April 19th, 2019
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We like to define Dubai as the country of the great opportunities, where it is really possible to do very, very well, but nothing is as easy as it seems and nothing can be underestimated. Although Dubai’s motto is “Welcome Tomorrow”, inside it live and live together, very different opposite worlds that try to find a social and institutional balance.
In order to achieve successfully the results estimated for oneself or the customer, it is very important to overcome the prejudices about the Islamic system, as well as the beliefs of “everything easy and now” arising from “dolus bonus?” of “people who say a lot of words” and promise miracles.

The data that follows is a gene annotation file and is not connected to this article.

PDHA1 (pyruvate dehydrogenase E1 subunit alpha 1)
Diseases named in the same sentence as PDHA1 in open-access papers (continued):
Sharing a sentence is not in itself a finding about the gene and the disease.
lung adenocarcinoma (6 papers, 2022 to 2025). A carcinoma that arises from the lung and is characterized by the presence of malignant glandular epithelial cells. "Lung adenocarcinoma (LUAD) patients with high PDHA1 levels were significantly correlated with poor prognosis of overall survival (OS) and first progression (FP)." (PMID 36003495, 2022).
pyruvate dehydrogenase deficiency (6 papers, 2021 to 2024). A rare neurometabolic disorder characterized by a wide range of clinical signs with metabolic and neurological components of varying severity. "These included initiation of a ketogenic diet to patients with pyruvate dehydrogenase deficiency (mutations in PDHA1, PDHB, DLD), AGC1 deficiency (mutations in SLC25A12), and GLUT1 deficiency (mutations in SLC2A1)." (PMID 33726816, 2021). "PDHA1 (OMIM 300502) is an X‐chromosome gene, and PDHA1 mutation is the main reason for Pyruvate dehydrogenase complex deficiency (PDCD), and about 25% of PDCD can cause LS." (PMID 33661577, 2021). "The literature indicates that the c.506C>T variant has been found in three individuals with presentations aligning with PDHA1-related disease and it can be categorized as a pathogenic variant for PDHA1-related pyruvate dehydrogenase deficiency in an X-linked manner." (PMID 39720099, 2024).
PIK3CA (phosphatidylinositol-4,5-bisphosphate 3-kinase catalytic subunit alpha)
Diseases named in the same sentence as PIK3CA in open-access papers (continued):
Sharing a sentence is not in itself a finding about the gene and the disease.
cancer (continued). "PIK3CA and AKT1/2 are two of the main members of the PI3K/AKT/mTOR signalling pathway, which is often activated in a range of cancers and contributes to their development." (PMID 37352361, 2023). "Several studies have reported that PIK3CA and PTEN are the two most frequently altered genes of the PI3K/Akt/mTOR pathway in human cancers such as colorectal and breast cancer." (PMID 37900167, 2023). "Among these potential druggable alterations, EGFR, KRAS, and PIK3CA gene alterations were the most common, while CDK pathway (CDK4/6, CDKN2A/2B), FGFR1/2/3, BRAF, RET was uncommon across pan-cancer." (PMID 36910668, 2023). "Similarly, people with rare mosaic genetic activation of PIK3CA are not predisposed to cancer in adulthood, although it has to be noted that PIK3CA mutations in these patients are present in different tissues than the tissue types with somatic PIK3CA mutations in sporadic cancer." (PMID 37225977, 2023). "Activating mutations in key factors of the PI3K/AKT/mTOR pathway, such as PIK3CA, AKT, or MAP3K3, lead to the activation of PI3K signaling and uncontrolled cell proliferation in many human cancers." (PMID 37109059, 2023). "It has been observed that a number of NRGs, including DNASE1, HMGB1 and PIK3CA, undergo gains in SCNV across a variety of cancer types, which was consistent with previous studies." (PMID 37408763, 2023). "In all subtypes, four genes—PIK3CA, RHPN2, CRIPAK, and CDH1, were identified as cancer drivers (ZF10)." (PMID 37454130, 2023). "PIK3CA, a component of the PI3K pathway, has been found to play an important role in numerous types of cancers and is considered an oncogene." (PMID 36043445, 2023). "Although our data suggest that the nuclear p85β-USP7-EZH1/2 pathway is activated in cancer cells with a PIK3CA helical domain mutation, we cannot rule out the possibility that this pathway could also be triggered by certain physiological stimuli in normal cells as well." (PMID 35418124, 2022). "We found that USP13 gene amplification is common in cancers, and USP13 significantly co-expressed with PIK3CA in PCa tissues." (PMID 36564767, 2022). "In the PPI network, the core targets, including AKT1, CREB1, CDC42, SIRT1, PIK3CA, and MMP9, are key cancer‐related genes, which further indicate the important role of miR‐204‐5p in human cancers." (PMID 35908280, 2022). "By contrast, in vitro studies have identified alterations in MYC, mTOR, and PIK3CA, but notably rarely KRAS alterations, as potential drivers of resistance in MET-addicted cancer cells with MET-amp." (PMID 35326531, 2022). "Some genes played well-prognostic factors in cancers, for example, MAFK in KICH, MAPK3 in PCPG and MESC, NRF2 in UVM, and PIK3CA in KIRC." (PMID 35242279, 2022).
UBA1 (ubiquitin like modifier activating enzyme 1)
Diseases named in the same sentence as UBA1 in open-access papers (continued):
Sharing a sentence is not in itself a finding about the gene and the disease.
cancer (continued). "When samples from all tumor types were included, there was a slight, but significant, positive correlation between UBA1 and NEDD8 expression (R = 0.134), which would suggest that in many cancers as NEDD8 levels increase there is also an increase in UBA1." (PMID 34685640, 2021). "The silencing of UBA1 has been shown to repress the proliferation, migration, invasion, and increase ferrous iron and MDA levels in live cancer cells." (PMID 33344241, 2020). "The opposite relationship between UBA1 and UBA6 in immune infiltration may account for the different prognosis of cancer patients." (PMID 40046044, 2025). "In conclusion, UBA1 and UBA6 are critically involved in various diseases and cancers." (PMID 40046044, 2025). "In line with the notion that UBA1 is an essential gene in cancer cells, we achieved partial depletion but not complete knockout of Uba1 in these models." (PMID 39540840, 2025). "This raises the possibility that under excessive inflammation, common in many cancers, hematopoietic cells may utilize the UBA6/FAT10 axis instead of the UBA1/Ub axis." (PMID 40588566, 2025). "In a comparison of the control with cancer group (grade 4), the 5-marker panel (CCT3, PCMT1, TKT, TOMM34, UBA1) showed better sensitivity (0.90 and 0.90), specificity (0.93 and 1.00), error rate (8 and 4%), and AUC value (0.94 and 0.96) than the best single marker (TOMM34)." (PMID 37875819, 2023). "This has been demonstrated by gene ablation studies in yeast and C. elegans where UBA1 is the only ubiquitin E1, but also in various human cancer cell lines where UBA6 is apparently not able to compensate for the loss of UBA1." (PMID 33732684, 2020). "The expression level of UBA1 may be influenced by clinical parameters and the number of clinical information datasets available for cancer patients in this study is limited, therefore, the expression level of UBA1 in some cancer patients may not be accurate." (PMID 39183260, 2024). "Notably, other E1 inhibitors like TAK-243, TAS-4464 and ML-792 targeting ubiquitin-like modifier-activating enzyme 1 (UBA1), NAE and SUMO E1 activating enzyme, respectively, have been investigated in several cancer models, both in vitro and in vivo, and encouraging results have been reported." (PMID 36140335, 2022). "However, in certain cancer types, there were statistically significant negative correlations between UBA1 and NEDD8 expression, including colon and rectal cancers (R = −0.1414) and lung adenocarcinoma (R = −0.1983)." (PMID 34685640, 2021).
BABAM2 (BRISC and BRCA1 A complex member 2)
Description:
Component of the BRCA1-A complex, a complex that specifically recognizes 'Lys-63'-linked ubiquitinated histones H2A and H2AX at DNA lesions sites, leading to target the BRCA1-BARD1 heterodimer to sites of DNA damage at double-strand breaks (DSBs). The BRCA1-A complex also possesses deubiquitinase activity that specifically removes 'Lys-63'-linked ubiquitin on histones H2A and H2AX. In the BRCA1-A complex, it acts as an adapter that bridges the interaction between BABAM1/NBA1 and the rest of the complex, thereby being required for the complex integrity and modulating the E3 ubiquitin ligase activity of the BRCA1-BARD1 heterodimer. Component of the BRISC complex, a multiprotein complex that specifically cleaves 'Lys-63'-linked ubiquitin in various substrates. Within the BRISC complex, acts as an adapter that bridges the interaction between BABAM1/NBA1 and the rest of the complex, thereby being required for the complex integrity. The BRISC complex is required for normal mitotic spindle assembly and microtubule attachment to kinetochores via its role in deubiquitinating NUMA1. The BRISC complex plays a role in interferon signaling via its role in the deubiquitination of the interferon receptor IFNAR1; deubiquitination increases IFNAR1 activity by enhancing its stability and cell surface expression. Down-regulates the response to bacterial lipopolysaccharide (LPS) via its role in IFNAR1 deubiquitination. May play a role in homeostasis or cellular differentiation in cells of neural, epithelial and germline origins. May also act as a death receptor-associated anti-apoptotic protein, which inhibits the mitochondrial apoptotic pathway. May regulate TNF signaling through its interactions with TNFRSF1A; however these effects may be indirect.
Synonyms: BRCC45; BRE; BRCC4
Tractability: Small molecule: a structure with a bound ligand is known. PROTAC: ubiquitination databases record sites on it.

Here are a few easy and free Advice and Tips:

#1 Rules and Regulations

The rules and regulations differ for businesses from country to country. Before you embark on your relocation, you must seek expert advice on any regulations that might affect you. Corporate and local laws vary in different countries and failure to comply with such laws can result in serious fines or even prosecution. It is wise to research the rules and regulations before you move to your desired destination, as you may not be able to set up your company where you wish.

Tip: Look into this first, before you take any other steps, there may be restrictions that prevent your company from setting up or business. You can do all the research in the world (internet or) but nothing will give you a better understanding of the place, people and problems of a country than visiting the place in person and ask to a local advisor. This gives you a chance to chat with us. Gemana can be your locals and business experts to ensure you’re making the right decision